2. The rise in plasma lactate concentration during adrenaline infusion;

3. The precipitation of lactic acidosis by adrenaline intoxication and pheochromocytoma;

4. The vasoconstrictor effects of catecholamines leading to tissue anoxia and lactic acid production.

Risk Factors For Atherosclerosis With Increased Concentration Of Lactate In Plasma That Support The Acidity Theory Of Atherosclerosis.

Elevated blood lactate is associated with increased carotid atherosclerosis.[85] A 1961 study found that that reduction of blood pH increases blood flow. [86] Lowered pH increases perfusion pressure [87,88]. pH changes also have profound effects on the contractility of coronary arteries, [88,89] that may be due to sodium/potassium pump and potassium induced relaxation activities. [90] Lactate, lowered pH and lactic acid induce endocardial damage [91]

The association of increased lipid levels with abnormal lactate metabolism may provide a useful screening test for the detection of coronary artery disease. Plasma lipid abnormalities and myocardial lactate production are significantly associated with subsequent progression of atherosclerosis on arteriography. In addition, the amount of lactate released by the myocardium has been shown to be related to the severity of coronary artery disease. [92-94]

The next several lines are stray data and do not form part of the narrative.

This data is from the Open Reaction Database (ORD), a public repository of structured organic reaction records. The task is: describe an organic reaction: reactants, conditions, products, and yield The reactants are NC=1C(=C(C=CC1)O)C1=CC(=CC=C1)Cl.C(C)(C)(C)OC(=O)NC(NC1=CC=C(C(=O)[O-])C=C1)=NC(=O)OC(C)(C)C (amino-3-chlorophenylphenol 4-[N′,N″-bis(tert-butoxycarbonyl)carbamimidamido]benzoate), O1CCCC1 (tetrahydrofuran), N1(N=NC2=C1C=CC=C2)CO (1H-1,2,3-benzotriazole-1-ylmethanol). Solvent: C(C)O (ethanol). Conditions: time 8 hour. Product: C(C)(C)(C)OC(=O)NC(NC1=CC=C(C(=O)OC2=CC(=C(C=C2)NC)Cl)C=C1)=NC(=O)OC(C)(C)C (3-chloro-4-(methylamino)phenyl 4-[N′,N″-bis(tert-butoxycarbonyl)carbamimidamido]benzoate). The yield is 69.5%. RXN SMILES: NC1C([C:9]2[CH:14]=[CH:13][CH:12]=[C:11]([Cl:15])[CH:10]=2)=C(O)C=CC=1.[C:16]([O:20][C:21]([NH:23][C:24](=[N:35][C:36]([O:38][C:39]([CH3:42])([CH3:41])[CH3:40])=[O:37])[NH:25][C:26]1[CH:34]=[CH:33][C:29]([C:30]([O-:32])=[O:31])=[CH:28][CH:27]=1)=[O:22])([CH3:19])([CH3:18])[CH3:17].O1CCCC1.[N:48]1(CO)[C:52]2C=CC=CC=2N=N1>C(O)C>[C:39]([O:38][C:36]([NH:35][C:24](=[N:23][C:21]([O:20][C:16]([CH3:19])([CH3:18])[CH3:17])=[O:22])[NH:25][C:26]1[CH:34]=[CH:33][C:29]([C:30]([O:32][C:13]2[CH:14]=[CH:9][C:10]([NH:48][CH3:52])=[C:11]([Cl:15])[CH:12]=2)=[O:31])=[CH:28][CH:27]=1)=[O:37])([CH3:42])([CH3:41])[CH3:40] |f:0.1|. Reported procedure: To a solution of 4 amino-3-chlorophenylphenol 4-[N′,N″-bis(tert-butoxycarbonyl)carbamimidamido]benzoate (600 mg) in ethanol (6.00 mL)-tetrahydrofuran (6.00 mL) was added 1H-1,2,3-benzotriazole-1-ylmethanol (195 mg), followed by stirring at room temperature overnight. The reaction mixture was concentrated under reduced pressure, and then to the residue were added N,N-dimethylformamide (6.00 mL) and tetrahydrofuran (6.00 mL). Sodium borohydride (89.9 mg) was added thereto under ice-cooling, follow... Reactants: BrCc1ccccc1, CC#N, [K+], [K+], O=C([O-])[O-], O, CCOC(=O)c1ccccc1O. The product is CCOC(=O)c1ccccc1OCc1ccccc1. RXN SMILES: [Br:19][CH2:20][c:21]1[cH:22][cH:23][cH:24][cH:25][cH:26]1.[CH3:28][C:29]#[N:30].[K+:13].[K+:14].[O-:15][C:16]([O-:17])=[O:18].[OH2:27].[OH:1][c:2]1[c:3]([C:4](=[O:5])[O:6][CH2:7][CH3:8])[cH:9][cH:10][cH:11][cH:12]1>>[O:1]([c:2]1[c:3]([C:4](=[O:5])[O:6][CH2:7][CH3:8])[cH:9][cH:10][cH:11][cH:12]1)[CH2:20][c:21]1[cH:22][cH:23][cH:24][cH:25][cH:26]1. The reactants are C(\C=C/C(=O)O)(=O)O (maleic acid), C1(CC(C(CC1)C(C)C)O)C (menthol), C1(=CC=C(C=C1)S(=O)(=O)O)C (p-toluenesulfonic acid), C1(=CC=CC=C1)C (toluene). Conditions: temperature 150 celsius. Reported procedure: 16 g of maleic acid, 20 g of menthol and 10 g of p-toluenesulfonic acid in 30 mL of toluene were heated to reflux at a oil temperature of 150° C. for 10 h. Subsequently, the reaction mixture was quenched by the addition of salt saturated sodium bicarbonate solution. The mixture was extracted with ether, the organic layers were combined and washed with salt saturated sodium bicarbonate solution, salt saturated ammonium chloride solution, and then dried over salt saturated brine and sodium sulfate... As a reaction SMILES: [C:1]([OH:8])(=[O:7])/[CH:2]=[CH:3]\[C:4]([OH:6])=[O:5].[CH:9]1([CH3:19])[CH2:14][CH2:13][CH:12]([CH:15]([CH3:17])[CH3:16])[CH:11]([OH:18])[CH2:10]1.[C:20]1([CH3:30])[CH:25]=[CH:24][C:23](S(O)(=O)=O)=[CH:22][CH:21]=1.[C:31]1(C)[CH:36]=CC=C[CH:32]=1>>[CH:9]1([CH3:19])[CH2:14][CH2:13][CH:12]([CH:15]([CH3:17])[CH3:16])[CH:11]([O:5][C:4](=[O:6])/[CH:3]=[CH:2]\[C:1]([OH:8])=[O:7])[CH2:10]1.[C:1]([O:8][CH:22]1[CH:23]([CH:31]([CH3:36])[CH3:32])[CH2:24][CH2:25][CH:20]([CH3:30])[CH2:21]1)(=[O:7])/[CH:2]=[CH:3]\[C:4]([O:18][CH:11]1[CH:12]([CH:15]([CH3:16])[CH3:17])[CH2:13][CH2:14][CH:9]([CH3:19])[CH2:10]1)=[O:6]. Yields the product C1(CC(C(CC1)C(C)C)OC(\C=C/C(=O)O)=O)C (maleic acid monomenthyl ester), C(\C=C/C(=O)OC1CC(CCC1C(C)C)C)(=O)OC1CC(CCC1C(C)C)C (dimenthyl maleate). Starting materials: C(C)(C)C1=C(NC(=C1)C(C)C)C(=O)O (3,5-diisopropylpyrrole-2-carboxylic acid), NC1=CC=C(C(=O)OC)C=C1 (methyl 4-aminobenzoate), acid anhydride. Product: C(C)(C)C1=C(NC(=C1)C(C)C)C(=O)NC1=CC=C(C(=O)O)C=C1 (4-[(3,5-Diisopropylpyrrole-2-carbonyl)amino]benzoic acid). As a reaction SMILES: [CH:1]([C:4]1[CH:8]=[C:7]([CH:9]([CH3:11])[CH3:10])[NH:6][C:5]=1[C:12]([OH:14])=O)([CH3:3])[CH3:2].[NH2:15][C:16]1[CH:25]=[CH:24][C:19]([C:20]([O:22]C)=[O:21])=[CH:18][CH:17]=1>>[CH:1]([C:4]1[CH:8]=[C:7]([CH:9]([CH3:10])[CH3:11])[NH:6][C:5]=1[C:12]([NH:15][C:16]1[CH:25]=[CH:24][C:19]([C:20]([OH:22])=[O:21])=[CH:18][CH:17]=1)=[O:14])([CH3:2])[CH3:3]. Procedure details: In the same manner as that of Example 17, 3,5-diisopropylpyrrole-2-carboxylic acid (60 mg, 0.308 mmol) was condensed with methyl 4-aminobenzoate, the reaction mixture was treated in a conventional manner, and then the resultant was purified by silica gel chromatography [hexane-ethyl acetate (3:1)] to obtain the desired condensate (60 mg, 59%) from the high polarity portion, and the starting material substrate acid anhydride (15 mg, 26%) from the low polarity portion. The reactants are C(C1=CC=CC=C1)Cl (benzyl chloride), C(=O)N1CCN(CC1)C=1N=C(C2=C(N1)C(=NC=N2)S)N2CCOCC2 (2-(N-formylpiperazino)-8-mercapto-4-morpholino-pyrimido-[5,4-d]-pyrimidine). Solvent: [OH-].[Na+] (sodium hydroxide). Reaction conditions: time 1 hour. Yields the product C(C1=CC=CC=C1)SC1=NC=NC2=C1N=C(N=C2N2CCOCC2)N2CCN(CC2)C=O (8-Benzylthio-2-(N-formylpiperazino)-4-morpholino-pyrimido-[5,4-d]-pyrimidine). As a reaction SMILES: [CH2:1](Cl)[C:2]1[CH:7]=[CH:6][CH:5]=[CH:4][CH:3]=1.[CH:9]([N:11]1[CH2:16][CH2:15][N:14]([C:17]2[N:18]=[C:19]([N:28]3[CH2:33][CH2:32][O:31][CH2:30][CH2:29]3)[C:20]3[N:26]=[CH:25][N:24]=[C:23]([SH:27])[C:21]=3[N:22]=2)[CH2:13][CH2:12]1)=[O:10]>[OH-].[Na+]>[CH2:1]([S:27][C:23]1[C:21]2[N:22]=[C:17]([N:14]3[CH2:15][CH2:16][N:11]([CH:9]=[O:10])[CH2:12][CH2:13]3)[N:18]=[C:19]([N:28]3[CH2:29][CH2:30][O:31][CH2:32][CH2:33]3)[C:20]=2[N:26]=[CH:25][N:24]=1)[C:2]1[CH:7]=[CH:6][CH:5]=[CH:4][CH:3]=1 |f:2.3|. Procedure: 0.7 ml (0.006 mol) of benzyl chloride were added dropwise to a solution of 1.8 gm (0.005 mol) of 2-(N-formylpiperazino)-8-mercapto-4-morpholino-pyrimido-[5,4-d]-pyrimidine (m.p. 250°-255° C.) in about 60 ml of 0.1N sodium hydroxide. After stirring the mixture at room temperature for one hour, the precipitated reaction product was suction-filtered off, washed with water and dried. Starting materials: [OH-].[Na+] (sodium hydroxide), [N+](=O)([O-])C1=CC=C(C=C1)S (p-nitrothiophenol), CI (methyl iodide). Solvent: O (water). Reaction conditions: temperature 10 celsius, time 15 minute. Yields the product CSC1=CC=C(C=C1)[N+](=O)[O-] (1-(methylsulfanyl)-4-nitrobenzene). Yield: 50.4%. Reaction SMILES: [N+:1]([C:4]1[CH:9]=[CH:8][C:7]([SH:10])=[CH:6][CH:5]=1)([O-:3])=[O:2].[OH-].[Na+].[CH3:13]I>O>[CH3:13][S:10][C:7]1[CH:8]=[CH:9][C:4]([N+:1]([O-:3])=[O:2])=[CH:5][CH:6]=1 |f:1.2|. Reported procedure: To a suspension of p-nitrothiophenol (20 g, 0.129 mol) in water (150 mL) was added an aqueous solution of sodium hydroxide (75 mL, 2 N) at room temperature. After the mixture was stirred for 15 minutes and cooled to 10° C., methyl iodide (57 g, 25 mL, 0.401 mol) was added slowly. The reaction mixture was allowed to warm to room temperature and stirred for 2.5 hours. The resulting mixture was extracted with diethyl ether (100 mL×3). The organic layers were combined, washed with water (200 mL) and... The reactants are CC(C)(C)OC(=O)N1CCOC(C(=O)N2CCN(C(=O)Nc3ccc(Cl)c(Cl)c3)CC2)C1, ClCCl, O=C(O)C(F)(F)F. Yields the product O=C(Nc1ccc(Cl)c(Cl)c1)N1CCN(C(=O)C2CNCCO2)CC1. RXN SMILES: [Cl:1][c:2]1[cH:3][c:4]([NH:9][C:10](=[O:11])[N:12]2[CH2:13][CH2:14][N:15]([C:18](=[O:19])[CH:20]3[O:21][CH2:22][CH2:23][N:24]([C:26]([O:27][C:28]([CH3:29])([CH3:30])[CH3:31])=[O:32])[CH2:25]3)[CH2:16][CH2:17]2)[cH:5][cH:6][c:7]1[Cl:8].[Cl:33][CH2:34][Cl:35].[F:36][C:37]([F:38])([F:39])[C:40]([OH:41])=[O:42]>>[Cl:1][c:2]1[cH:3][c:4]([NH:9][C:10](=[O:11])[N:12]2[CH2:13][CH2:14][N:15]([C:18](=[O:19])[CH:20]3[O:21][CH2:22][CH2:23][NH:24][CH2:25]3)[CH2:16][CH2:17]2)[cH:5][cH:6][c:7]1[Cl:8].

Drugs And Supplements That Inhibit Sympathetic Or Enhance Parasympathetic Effects

Digoxin: [95]
Omega 3: [96]
Vitamin C: [97-99]
Vitamin E [100,101]
Vitamin D: [102]






Diet, Drugs And Supplements That Reduce Lactate/Lactic Acid Production

Digoxin: [105,106]
Ketogenic diet [107]
Omega 3: [108]
Quecertin: [109,110]






Recent Press Release by Blue Cross Blue Shield Association [111] about what we can expect on Dementia and Alzheimer’s disease in the future

It presented the following findings [112]

“The number of commercially insured Americans age 30 to 64 diagnosed with early-onset dementia or Alzheimer’s disease increased by 200% from 2013 to 2017. The average age of a person living with either form of dementia is 49.

These conditions are more common in women, who make up 58% of those diagnosed. Additional findings from the study include:”

  • The number diagnosed with these conditions increased 373% among 30- to 44-year-olds, 311% among 45- to 54-year-olds and 143% among 55- to 64-year-olds from 2013 to 2017.
  • Rates of diagnosis were higher in the East, the South, and parts of the Midwest, while western states showed lower rates of diagnosis.